Pound drops despite Brexit talks moving on to second phase – as it happened

EC president Jean-Claude Juncker is not the only one to warn that difficult times lie ahead for the Brexit talks. Moody’s Investors Service said in a new report:

The agreement in principle on the terms of the UK’s withdrawal from the European Union is positive to the extent further delays would have reduced the time available to avert a “no- deal” scenario on 29 March 2019… However, the forthcoming trade talks will likely be difficult and there is a significant possibility of further deadlocks before a final agreement is reached.

“The broad agreement between the EU and UK allows talks to start in early-2018 on arrangements during the transition period,” said Colin Ellis, a Moody’s Managing Director and co-author of the report. “However, the agreement between the EU and the UK on ‘phase one’ withdrawal issues does not actually resolve many details, for instance around the Irish border, and nor does it imply that future discussions will go smoothly. It’s primarily a political device to allow talks to progress.”

The risk of further deadlocks in talks is substantial and the uncertainty concerning the terms of UK’s future long-term relationship with the EU will prevail beyond a transition deal until a conclusive final agreement is reached. This will continue to hamper corporate investment and curtail the operating environment for UK issuers, particularly for those which are highly regulated by EU frameworks.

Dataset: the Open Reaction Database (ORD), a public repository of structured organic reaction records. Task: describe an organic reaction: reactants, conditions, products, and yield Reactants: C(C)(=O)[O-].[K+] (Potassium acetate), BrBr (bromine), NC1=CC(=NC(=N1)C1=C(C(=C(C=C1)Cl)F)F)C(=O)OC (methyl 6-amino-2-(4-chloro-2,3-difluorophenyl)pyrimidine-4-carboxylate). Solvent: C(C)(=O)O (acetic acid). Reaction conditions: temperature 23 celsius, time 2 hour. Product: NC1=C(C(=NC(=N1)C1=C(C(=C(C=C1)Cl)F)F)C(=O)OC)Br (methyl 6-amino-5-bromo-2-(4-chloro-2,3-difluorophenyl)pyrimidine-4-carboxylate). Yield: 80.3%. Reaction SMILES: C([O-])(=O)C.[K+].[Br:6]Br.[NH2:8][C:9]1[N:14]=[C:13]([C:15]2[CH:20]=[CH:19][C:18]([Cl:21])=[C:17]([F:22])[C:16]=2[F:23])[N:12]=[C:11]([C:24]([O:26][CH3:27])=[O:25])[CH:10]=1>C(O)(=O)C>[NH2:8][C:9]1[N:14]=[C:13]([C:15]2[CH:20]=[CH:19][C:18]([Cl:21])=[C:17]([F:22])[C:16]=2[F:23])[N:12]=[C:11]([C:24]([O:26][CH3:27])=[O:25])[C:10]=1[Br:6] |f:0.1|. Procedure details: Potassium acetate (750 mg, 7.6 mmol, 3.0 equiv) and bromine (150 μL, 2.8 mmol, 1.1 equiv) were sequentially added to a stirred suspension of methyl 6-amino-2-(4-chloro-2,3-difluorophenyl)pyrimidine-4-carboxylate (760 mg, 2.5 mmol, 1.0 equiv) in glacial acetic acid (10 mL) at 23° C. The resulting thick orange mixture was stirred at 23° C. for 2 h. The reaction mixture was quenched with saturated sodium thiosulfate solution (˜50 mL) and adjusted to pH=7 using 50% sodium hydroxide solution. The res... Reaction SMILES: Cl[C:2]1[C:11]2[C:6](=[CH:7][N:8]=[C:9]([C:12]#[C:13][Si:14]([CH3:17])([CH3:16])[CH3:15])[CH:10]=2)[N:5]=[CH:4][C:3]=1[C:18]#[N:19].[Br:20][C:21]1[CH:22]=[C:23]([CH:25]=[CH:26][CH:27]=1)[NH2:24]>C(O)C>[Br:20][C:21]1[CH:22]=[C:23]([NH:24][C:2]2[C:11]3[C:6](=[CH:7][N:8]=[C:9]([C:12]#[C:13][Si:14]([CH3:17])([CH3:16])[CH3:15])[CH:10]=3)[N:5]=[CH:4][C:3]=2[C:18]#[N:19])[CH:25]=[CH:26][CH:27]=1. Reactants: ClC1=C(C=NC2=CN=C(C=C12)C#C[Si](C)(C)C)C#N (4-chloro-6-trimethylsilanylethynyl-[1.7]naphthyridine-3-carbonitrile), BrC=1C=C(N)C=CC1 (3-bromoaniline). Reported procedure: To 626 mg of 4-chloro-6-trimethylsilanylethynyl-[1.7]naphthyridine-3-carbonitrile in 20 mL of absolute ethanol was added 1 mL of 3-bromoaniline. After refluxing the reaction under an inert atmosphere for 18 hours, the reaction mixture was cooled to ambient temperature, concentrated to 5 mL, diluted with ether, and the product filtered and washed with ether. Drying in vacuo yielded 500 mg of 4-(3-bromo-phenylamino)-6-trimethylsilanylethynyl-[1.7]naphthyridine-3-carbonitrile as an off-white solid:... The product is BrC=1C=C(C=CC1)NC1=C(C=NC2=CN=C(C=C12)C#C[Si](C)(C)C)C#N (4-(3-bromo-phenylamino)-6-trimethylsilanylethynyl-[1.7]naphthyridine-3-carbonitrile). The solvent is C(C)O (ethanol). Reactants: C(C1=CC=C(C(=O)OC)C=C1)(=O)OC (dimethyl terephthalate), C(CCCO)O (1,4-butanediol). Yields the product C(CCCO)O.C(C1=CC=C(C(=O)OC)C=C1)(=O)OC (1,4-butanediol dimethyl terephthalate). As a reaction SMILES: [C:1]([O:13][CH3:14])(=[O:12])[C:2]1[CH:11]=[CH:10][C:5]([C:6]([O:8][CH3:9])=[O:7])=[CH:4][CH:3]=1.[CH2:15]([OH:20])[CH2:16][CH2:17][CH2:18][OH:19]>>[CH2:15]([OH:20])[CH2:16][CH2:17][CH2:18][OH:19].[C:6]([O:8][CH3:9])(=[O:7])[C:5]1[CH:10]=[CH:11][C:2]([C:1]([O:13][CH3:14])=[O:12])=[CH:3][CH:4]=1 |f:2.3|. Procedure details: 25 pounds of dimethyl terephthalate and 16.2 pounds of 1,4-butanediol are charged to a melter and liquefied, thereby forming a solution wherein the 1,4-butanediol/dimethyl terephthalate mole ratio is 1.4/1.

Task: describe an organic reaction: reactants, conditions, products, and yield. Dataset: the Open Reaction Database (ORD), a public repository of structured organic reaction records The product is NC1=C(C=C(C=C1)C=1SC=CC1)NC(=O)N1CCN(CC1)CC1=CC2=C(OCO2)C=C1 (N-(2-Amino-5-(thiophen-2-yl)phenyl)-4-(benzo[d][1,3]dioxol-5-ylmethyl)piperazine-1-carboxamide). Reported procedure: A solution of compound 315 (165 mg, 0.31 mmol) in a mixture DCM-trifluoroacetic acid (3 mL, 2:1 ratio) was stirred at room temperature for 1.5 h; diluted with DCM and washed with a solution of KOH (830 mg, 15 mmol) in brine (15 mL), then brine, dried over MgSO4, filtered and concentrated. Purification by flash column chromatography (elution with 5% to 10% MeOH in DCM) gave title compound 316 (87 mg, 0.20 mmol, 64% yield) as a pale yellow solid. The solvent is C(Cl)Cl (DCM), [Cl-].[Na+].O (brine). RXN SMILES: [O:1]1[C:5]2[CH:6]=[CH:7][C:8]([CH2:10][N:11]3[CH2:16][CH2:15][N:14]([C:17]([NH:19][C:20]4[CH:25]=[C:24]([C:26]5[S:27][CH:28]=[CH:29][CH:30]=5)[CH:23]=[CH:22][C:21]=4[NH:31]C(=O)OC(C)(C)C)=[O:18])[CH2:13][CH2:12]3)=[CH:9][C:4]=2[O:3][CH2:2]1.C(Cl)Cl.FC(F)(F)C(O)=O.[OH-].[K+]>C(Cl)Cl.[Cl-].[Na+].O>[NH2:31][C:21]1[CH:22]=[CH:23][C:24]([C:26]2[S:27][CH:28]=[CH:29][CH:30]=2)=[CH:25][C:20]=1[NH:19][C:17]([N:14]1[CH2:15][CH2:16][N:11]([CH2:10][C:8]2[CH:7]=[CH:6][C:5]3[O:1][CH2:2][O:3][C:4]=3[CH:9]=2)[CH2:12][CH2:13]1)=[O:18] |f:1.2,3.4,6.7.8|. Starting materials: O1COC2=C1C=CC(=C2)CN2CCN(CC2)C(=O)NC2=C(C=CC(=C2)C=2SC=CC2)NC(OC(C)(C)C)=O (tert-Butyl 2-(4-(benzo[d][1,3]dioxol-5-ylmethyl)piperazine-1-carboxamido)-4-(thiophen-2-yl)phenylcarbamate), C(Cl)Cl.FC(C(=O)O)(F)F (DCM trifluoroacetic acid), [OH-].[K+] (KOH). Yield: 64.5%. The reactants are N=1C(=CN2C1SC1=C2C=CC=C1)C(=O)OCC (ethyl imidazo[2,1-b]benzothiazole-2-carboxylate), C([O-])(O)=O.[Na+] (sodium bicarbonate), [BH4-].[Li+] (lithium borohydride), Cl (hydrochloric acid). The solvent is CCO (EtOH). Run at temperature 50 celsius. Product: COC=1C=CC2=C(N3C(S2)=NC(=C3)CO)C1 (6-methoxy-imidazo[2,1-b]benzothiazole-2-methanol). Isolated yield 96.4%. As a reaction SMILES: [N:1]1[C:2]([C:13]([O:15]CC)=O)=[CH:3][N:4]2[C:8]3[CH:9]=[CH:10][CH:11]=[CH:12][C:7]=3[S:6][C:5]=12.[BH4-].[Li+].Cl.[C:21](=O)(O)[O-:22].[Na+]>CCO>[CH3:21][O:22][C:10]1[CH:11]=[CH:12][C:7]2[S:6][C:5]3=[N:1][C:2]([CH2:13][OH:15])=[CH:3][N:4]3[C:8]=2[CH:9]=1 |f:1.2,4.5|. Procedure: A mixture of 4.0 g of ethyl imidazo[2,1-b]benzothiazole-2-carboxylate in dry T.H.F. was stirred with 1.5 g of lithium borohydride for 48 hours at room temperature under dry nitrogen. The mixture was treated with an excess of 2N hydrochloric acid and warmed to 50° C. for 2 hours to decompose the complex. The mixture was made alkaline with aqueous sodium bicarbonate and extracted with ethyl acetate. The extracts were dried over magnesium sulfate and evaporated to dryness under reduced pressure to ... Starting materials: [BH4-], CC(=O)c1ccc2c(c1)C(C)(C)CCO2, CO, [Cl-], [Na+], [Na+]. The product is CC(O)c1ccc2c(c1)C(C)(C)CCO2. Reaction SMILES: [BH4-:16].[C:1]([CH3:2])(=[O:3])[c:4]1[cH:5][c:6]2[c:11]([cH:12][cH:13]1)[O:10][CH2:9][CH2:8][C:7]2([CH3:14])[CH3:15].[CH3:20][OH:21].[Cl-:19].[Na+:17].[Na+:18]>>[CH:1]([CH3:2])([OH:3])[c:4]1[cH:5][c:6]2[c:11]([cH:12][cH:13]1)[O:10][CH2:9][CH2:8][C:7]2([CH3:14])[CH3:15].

The initiation of talks on transitional arrangements in early-2018 is consistent with Moody’s base case of a manageable impact of Brexit for rated UK companies, given that further delays would have reduced the time available to avert a “no-deal” scenario.

As outlined previously, if there is no deal, Moody’s would likely see disruptions to trade and a further fall in sterling, which would severely affect sectors that are heavily dependent on imports and goods flows from and with the EU, including food retailers and ports, highly regulated by current EU frameworks, in particular the UK airport and aviation sector.

The uncertainties over the outlook have helped push sterling even lower. The pound is currently down 0.63% against the dollar at $1.3348. The FTSE 100 is benefitting from the fall in sterling, up 0.23% at 7465.

On that note, it’s time to close for the day. Thanks for all your comments, and we’ll be back on Monday.